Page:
On Monday February 6, 2017 the Representative for Children and Youth of British Columbia (RCY) released Broken Promises: Alex's Story about the failings of the child welfare system to support a Métis young man crying out for help and support. Alex took his life after a life of systemic neglect ending in desperation.

As a Métis community we are grieving Alex's death and feeling helpless that we did not know that he was out there needing us - his Metis community. We now wonder how more Alex's are suffering silently, hoping to be saved.

MCCFBC Board President Ferne Strain, "It was disturbing and heartbreaking to read about Alex's life while in foster care; the system ignored family who had a relationship with Alex and wanted him. Every child needs a person in their life who loves them and helps them through their struggles. It is tragic and unacceptable that Alex was left in a hotel by himself when the money could have been used to connect him to people who wanted him."

The RCY reflects on the importance of Identity:

Despite existing legislation, standards and policy mandating that Indigenous children in care be connected to their culture in a meaningful and consistent way, Alex's cultural identity was largely ignored by his 23 social workers and caregivers during the 11 years that he was in the care of the provincial government. Had Alex been given a real opportunity to develop a strong cultural identity and a feeling of belonging with his Métis community, the outcome for him may well have been different.

"We will not stop looking towards a future when each of our sacred children are connected to their Métis culture. The loss of Alex is more than unacceptable, it has illustrated a broken part of a system designed to keep children from harm. The connection to Métis culture is a permanent, unbreakable connection for our children and is a foundational right that supports their survival in the child welfare system. In time our children will be cared for by their own, but until then we continue to move forward against challenges, until that connection to culture is provided to each and every one of our Métis children in care." - Stephanie Konefall, MCCFBC Board Vice President.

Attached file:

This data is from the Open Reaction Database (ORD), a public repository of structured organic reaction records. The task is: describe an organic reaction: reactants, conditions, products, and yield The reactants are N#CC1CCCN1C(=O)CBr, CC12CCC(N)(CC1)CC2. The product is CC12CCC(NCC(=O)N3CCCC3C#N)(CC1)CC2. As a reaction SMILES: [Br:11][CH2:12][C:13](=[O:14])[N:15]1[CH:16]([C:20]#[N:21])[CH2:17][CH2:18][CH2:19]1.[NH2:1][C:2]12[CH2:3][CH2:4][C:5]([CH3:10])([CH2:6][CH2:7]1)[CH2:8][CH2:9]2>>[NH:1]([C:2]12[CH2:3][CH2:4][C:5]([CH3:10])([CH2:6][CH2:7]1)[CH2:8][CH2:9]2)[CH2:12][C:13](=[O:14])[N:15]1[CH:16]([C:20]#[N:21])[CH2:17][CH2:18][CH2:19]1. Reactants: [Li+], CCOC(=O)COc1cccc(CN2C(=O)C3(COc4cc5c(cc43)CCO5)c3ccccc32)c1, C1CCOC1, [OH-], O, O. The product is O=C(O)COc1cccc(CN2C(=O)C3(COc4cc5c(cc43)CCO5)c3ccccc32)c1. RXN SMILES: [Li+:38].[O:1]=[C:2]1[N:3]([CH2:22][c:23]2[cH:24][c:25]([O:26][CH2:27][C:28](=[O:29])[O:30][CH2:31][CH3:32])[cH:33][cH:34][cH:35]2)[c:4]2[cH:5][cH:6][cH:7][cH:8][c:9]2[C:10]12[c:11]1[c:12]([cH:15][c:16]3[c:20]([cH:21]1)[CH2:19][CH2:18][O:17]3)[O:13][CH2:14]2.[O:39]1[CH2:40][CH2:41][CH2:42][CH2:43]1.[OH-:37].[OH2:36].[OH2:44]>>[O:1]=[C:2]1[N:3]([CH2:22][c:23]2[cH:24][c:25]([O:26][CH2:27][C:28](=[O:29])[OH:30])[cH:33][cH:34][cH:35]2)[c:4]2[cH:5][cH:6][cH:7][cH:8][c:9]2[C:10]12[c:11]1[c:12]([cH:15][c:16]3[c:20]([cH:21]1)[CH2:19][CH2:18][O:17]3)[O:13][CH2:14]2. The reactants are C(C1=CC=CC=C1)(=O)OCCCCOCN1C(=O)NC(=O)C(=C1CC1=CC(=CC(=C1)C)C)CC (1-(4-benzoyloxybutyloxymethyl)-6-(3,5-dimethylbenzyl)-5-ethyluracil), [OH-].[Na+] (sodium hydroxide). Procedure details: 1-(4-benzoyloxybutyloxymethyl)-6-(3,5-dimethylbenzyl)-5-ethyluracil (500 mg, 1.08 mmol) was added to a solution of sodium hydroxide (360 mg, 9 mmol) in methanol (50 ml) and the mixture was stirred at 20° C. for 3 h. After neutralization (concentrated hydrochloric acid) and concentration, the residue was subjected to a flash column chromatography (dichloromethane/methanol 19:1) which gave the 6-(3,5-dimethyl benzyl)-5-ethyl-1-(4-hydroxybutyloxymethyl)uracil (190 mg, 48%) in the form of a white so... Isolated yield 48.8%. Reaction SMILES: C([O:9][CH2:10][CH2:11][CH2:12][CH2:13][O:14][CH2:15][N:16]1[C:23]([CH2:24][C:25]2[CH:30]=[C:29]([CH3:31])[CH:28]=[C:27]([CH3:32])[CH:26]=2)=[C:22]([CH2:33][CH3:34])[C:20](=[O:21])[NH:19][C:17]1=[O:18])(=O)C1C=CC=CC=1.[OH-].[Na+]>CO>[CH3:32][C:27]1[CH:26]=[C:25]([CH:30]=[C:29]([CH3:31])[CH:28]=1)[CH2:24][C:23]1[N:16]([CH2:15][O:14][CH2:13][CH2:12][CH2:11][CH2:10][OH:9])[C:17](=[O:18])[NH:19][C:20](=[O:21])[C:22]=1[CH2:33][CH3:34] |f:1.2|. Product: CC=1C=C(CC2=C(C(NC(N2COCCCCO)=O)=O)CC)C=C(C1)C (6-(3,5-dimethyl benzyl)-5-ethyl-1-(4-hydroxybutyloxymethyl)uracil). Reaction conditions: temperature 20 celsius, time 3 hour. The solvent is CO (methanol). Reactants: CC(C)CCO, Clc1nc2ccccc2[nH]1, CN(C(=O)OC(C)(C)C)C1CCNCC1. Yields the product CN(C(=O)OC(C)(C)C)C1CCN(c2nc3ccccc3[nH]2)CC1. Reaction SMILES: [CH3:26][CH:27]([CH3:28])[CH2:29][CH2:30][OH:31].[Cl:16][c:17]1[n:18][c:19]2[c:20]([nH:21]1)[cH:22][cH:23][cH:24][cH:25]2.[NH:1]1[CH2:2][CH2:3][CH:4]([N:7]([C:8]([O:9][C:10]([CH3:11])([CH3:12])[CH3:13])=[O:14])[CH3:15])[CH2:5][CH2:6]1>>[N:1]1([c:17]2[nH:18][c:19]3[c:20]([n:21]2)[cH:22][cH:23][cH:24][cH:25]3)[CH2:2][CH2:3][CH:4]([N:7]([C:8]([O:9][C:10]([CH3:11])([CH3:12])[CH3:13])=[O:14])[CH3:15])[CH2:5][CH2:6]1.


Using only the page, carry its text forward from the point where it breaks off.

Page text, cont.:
This report along with too many others indicate that it is time for the Métis Community to assert itself in caring for its children within the Provincial Child Welfare system. We have started the process for initiating a provincial plan to increase services to Métis children in the care of the Director of the Ministry for Children and Family Services and Delegated agencies, which we will deliver March 31, 2017. We will work with our provincial Métis and MCFD partners, Métis Elders and community members to define a level of service that works for Métis children and families like Alex's.

We are committed to working towards a strategy and framework that is supportive, cultural and conscientious. The Métis are ready to serve their own. We will not let the lives and passing of Alex Gevais or Nicholas Lang be forgotten. Their lives will propel all of us to do better.

We thank the Acting Representative Bernard Richard and his team for the care and attention that they have put towards this report. The respect and due diligence for Alex's life was evident throughout the report.

If you wish to offer support or find out how you might help Métis youth in your area please contact us at the Métis Commission for Children and Families of British Columbia at 1-877-606-3847.

Eva Coles
CEO/Executive Director

The Métis Commission for Children and Families of BC is the legislated aboriginal community under the Child Family Community Services Act of BC to be notified of all Métis children and youth under the care of the Director of Child Welfare. We attend court, track files, contribute to policy and adoption work and offer Métis specific cultural support to Social Workers and community members. Currently there are over 800 Métis children under the care of the MCFD.